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DNB and Nordea to merge IT operations for Baltic super bank

Two of the Nordic region’s banks will use joint operations, including IT, to help them grow in the Baltic area

Two Nordic financial services giants, Norway’s DNB and Sweden’s Nordea, are joining forces to scale up operations in the Baltics, seeing joint IT as an important advantage.

The duo have announced plans to merge their banking operations across Estonia, Latvia and Lithuania into a new combined bank. This will bring IT consolidation and investment in digital services, Inga Skisaker, head of banking, Baltic countries at Nordea, told Computer Weekly.

“Scale is key in banking today, with larger banks making more efficient use of resources,” said Skisaker. “Together with DNB, we will have the scale, stronger geographic presence and a broader product offering, enabling us to become the main bank for customers in the Baltic.”

The as-yet unnamed joint venture is still subject to regulatory approval, but the banks expect to complete the deal in the second quarter of 2017. According to Nordea, the combined company would become the second largest bank in the Baltics for lending, with a combined lending portfolio of €13bn and combined market share of 26%.

They plan to register the new combined bank in Estonia and operate branches in Latvia and Lithuania. Potential staff changes are still under wraps, but Nordea and DNB currently employ 1,300 and 1,800 staff, respectively, across the Baltic countries.

The two banks describe their positions in the Baltics as complementary. While DNB is said to be strong among small and medium-sized enterprises, Nordea has seen growth within large businesses.

But they are not the only Nordic players in the region, with Sweden’s Swedbank and SEB holding major shares of the Baltic market.

Although details of the combined bank’s operations are yet to be finalised, Nordea and DNB have highlighted IT as a key source of synergy. Integration will be needed because the banks currently use different systems from multiple suppliers.

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“Our ultimate goal is to consolidate our IT platform and invest more in digital offerings for our customers,” said Skisaker. “We have a clear opportunity to create a modern bank offering the digital services our customers want.”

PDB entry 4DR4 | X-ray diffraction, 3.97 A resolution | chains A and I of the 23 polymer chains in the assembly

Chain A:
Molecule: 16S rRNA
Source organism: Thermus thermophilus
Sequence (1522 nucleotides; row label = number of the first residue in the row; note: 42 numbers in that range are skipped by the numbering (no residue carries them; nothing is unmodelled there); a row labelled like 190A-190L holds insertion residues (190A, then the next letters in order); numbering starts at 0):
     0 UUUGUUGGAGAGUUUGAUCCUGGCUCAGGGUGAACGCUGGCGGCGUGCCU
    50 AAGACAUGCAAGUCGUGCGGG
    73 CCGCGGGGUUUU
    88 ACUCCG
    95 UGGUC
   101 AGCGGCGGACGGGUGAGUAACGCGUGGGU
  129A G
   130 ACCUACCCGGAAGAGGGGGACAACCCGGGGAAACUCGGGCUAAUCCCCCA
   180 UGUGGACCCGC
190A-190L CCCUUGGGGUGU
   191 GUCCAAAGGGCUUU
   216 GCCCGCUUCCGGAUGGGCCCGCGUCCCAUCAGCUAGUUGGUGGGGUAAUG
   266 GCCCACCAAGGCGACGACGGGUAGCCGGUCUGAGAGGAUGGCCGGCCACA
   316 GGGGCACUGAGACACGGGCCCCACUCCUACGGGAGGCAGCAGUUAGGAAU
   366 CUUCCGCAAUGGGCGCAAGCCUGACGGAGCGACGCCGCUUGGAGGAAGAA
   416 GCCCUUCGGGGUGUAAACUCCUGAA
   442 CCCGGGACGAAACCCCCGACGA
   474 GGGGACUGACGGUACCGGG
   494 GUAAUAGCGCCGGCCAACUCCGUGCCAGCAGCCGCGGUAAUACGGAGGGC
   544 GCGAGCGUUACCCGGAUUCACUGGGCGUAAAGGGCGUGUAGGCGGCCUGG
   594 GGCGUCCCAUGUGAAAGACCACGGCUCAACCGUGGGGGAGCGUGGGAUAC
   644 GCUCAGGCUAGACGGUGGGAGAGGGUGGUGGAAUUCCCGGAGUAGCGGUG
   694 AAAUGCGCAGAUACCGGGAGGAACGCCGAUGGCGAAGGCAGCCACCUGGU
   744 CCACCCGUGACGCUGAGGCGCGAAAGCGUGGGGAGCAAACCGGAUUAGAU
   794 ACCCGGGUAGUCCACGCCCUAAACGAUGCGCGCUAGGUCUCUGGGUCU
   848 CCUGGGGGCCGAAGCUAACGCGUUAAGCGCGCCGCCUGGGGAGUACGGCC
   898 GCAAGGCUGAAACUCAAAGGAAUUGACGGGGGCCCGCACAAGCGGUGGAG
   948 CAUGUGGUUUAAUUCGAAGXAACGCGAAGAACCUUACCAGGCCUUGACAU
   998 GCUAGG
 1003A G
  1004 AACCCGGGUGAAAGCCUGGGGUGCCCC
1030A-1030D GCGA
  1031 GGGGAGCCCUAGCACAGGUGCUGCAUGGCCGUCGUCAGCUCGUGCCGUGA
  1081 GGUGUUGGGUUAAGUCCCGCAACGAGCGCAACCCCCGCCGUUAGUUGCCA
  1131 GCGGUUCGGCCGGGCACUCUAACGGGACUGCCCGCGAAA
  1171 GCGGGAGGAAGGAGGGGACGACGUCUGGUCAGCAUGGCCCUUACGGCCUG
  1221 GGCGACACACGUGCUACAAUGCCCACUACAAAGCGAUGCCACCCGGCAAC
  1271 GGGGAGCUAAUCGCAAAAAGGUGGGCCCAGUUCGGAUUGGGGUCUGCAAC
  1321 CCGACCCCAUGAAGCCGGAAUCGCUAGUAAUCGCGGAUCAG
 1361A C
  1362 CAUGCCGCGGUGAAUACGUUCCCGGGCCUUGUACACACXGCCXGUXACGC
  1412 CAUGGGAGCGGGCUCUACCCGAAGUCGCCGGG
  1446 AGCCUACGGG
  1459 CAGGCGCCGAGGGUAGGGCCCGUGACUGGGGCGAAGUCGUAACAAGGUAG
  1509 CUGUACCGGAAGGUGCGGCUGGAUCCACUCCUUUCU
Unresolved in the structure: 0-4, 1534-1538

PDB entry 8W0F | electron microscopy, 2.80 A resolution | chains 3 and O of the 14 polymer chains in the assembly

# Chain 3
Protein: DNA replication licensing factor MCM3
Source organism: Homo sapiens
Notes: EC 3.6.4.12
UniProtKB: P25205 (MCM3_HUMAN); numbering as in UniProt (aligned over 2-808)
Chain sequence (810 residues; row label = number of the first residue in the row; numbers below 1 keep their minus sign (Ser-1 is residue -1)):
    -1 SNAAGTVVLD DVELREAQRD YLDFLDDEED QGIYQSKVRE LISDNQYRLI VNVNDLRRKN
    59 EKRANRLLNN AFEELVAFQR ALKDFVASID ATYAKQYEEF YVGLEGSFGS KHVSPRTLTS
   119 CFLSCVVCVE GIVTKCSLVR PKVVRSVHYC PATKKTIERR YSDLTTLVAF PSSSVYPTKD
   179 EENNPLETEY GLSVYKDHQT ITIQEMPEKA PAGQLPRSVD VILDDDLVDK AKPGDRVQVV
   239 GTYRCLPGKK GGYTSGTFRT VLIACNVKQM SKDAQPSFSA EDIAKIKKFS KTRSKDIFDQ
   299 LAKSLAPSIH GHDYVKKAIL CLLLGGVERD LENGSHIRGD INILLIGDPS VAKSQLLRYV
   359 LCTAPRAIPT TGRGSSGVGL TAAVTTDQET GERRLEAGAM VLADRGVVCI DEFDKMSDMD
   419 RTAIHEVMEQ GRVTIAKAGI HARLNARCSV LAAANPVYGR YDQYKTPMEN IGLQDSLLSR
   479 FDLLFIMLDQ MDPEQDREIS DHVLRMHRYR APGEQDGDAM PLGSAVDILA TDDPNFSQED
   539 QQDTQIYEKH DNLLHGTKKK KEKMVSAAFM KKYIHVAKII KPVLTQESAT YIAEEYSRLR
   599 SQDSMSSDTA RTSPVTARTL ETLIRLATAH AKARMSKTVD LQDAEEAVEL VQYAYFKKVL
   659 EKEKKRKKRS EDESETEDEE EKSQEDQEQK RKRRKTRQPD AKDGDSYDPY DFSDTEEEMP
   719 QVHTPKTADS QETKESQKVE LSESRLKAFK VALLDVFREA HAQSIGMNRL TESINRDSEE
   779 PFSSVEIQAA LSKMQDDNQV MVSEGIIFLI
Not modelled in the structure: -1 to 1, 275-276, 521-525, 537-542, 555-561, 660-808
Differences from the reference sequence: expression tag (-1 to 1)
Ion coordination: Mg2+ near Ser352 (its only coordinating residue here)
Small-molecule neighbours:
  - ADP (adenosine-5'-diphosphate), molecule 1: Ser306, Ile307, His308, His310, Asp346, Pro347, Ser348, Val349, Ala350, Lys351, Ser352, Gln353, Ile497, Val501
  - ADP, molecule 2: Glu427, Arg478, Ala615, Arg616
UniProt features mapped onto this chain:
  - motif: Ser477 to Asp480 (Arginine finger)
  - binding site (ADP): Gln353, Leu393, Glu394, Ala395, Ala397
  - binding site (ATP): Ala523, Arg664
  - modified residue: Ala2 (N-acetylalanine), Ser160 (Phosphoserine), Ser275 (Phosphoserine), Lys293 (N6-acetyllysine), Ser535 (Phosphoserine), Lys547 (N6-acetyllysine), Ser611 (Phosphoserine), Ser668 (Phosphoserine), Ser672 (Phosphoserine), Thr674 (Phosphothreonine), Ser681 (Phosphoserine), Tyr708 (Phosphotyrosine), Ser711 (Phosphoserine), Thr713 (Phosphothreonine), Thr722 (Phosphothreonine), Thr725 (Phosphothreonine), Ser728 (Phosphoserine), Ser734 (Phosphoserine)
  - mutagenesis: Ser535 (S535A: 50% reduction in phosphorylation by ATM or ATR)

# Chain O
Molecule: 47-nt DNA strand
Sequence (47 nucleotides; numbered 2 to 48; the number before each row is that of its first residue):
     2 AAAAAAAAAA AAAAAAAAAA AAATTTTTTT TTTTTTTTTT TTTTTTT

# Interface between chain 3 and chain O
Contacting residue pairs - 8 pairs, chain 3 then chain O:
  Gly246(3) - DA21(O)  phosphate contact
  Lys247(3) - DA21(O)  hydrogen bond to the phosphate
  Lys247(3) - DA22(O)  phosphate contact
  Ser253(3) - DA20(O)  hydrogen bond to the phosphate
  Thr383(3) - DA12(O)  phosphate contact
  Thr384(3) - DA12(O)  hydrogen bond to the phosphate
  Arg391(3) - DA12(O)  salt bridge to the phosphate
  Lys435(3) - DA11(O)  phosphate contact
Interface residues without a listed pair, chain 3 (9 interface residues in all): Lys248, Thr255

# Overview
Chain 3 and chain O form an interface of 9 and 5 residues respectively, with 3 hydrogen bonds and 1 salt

The two banks emphasise the “digital thinking” of the combined business and its ability to move quickly to develop new products and services. Atle Knai, head of DNB’s Baltic division, describes digitalisation as one of the greatest challenges for the new bank, as well as for the European banking industry in general.

“We are living in times of a digital revolution,” he said. “An increasing part of daily banking operations is already done via e-channels. We are expanding our cashless branch network and working on new e-solutions for our clients. Joining forces will boost this process because we will have larger scale and the ability to invest in modern solutions.”

Both Nordea and DNB both have a major focus on digitalisation and financial technology. Nordea is in the middle of investing €1bn in IT transformation and simplification, including core banking and payments systems.

Meanwhile, DNB has reacted to its customers moving online by closing down 59 branches in Norway and increasing its focus on digital development.

Nordea and DNB will have equal voting rights in the new Baltic bank, but their share of ownership will reflect the relative equity value of their contributions when the deal is closed. In the meantime, both banks will continue their independent operations in the Baltics.

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